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Overview of Massachusetts Regulations on Independent Educational Evaluations
By Steve C. Imber, Professor of Special Education, Rhode Island College

In 1974, Massachusetts passed a law designed to protect the rights of students with disabilities and their parents. In 1975, Congress passed a similar law. Both laws, with their accompanying regulations, describe the family’s right to an Independent Educational Evaluation (IEE).

What is an IEE? It is an evaluation conducted by a person or persons
who are not employed by the school district.

The Individuals with Disabilities Education Act (IDEA), the federal special education law, says that parents have the right to obtain an IEE whenever they have a disagreement with an evaluation conducted by the school district, but no more than one per year in each area of suspected disability. Districts can inquire as to the nature of the parent’s disagreement but cannot “unreasonably delay” in responding to a request for an IEE. The district must agree to either pay for the IEE or initiate a due process hearing to demonstrate that its own evaluation is “appropriate.” Massachusetts regulations require school districts to respond to the parent’s request for an IEE within five school days. If the district’s evaluation is found to be “appropriate” the parents are still entitled to an IEE but not at public expense. If parents ask for referrals for outside evaluators, the school district must provide a list of qualified evaluators. The list must include all qualified evaluators within the geographic area. However, parents do not have to use an evaluator on the list. They can choose any qualified evaluator to conduct the IEE.

Massachusetts special education law and regulations provide additional requirements for IEEs that are not included in federal regulations. These include:

  • Language about a “sliding scale.” Parents may disclose financial information about income, but it is a “voluntary” decision. If the parents choose not to disclose financial information, the school district must still consider the request and decide if their evaluations are adequate.

  • A provision for state rate setting. This means that the school district will only have to pay the independent evaluator the fee set by the state. However, the regulations note that parents may be able to demonstrate that unique circumstances may justify a parent utilizing the services of an independent educational evaluator who does not accept the Massachusetts rates.

  • A statement that a publically funded IEE, “continues for 16 months from the date of the evaluation with which the parent disagrees.” If it has been more than 16 months since the district evaluated the student, the district can ask the parents to allow the district to reevaluate, before agreeing to pay for an IEE.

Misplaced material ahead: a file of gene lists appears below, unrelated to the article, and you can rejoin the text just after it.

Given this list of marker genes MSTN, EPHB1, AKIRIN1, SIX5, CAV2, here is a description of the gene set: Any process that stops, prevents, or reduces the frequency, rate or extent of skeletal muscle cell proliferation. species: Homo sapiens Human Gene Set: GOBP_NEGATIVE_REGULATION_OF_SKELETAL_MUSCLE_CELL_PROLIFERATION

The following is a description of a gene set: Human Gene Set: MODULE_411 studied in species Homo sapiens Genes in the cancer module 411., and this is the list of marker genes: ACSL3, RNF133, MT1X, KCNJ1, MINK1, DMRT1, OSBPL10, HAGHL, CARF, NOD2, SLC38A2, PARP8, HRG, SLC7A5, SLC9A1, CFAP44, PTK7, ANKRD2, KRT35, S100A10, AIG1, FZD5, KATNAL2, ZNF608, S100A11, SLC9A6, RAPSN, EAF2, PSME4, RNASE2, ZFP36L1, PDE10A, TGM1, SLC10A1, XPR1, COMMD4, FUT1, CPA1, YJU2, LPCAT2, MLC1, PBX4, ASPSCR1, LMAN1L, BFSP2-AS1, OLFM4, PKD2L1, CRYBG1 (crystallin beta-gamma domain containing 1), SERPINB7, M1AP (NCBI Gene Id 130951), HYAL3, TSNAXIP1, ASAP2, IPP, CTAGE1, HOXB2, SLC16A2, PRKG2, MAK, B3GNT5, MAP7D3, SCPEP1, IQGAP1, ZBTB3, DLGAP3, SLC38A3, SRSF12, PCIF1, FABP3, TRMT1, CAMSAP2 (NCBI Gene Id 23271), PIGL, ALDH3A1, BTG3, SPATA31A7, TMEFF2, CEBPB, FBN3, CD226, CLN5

• That an independent evaluation report should be completed within 30 days from the time that the parents have requested an IEE, “whenever possible.”

  • A provision that a Team meeting must occur within 10 school days after the district and the parents receive a copy of the evaluation report to consider whether a new or modified IEP would be appropriate. While the district is able to have 10 school days to review an IEE prior to a Team meeting, parents only have two days to review an evaluation conducted by a school district. This occurs only in situations where the parent requested in writing to receive copies of the school district’s evaluations prior to the meeting.

  • That an IEE report may include a recommendation about the type of placement that will address a child’s needs but not a specific placement, per se.

  • That the IEE report will summarize procedures, assessments, results and diagnostic impressions as well as relevant recommendations for meeting the student’s needs.

The protection offered by the Massachusetts regulations on IEEs relative to the five school day rule is very positive because it requires districts to respond to parental requests for a publically funded IEE in a timely manner. Provisions relative to confidential information on income, state rate setting requirements and the 16-month window for requesting an IEE seem to include requirements that go beyond what the federal regulations require for publically funded IEEs.

Learn more about IDEA and read the federal special education regulations at http://idea.ed.gov/. Learn more about Massachusetts Special Education laws and regulations at http://www.doe.mass.edu/sped/laws.html. For additional help understanding IEEs, or with navigating special education services and supports, call the Massachusetts Parent Training and Information Center (PTI) at 1-800-331-0688 or visit www.fcsn.org/pti